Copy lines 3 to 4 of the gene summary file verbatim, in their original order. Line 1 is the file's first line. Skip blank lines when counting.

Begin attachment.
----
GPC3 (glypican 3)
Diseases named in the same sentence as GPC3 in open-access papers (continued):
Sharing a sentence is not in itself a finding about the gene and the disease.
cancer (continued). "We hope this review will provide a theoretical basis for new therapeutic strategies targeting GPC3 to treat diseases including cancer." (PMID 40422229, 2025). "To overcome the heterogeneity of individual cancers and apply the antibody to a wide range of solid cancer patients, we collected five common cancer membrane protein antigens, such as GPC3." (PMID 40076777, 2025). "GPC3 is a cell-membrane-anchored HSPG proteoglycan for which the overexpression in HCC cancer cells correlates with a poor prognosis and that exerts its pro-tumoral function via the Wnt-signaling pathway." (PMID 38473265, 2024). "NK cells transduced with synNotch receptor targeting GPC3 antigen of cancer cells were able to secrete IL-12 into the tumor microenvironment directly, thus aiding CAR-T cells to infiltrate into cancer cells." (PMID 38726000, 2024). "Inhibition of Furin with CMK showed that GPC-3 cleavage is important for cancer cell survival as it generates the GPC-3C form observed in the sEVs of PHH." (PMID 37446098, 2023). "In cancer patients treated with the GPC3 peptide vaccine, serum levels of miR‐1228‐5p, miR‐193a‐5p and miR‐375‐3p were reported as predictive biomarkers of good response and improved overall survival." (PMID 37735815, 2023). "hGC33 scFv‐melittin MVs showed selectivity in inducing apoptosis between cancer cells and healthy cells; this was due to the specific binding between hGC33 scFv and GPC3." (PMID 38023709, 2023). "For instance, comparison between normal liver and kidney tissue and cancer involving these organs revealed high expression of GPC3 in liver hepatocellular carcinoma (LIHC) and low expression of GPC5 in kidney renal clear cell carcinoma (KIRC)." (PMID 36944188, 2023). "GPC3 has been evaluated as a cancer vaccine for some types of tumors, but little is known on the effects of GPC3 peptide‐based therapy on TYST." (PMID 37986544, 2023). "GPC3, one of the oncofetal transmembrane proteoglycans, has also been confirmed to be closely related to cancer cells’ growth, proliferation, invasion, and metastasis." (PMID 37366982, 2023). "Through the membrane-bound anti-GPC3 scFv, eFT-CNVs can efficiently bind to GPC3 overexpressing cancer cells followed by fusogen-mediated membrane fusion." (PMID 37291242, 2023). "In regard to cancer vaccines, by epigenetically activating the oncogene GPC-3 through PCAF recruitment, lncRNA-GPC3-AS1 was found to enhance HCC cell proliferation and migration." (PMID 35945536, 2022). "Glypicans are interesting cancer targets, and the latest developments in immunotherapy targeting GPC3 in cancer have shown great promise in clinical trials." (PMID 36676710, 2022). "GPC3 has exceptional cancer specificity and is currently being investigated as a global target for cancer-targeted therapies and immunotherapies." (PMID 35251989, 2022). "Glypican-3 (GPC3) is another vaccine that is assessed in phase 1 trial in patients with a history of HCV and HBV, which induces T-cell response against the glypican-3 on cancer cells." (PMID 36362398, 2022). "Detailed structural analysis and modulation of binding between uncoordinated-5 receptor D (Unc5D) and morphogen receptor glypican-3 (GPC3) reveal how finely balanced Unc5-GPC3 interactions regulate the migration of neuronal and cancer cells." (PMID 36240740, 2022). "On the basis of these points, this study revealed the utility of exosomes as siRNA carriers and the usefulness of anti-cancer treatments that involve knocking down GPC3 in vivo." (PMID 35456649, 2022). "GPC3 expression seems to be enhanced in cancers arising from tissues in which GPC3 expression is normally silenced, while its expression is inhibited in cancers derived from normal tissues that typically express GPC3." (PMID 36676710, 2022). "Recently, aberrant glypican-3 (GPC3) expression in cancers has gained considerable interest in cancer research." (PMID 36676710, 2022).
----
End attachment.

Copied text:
Sharing a sentence is not in itself a finding about the gene and the disease.
cancer (continued). "We hope this review will provide a theoretical basis for new therapeutic strategies targeting GPC3 to treat diseases including cancer." (PMID 40422229, 2025). "To overcome the heterogeneity of individual cancers and apply the antibody to a wide range of solid cancer patients, we collected five common cancer membrane protein antigens, such as GPC3." (PMID 40076777, 2025). "GPC3 is a cell-membrane-anchored HSPG proteoglycan for which the overexpression in HCC cancer cells correlates with a poor prognosis and that exerts its pro-tumoral function via the Wnt-signaling pathway." (PMID 38473265, 2024). "NK cells transduced with synNotch receptor targeting GPC3 antigen of cancer cells were able to secrete IL-12 into the tumor microenvironment directly, thus aiding CAR-T cells to infiltrate into cancer cells." (PMID 38726000, 2024). "Inhibition of Furin with CMK showed that GPC-3 cleavage is important for cancer cell survival as it generates the GPC-3C form observed in the sEVs of PHH." (PMID 37446098, 2023). "In cancer patients treated with the GPC3 peptide vaccine, serum levels of miR‐1228‐5p, miR‐193a‐5p and miR‐375‐3p were reported as predictive biomarkers of good response and improved overall survival." (PMID 37735815, 2023). "hGC33 scFv‐melittin MVs showed selectivity in inducing apoptosis between cancer cells and healthy cells; this was due to the specific binding between hGC33 scFv and GPC3." (PMID 38023709, 2023). "For instance, comparison between normal liver and kidney tissue and cancer involving these organs revealed high expression of GPC3 in liver hepatocellular carcinoma (LIHC) and low expression of GPC5 in kidney renal clear cell carcinoma (KIRC)." (PMID 36944188, 2023). "GPC3 has been evaluated as a cancer vaccine for some types of tumors, but little is known on the effects of GPC3 peptide‐based therapy on TYST." (PMID 37986544, 2023). "GPC3, one of the oncofetal transmembrane proteoglycans, has also been confirmed to be closely related to cancer cells’ growth, proliferation, invasion, and metastasis." (PMID 37366982, 2023). "Through the membrane-bound anti-GPC3 scFv, eFT-CNVs can efficiently bind to GPC3 overexpressing cancer cells followed by fusogen-mediated membrane fusion." (PMID 37291242, 2023). "In regard to cancer vaccines, by epigenetically activating the oncogene GPC-3 through PCAF recruitment, lncRNA-GPC3-AS1 was found to enhance HCC cell proliferation and migration." (PMID 35945536, 2022). "Glypicans are interesting cancer targets, and the latest developments in immunotherapy targeting GPC3 in cancer have shown great promise in clinical trials." (PMID 36676710, 2022). "GPC3 has exceptional cancer specificity and is currently being investigated as a global target for cancer-targeted therapies and immunotherapies." (PMID 35251989, 2022). "Glypican-3 (GPC3) is another vaccine that is assessed in phase 1 trial in patients with a history of HCV and HBV, which induces T-cell response against the glypican-3 on cancer cells." (PMID 36362398, 2022). "Detailed structural analysis and modulation of binding between uncoordinated-5 receptor D (Unc5D) and morphogen receptor glypican-3 (GPC3) reveal how finely balanced Unc5-GPC3 interactions regulate the migration of neuronal and cancer cells." (PMID 36240740, 2022). "On the basis of these points, this study revealed the utility of exosomes as siRNA carriers and the usefulness of anti-cancer treatments that involve knocking down GPC3 in vivo." (PMID 35456649, 2022). "GPC3 expression seems to be enhanced in cancers arising from tissues in which GPC3 expression is normally silenced, while its expression is inhibited in cancers derived from normal tissues that typically express GPC3." (PMID 36676710, 2022). "Recently, aberrant glypican-3 (GPC3) expression in cancers has gained considerable interest in cancer research." (PMID 36676710, 2022).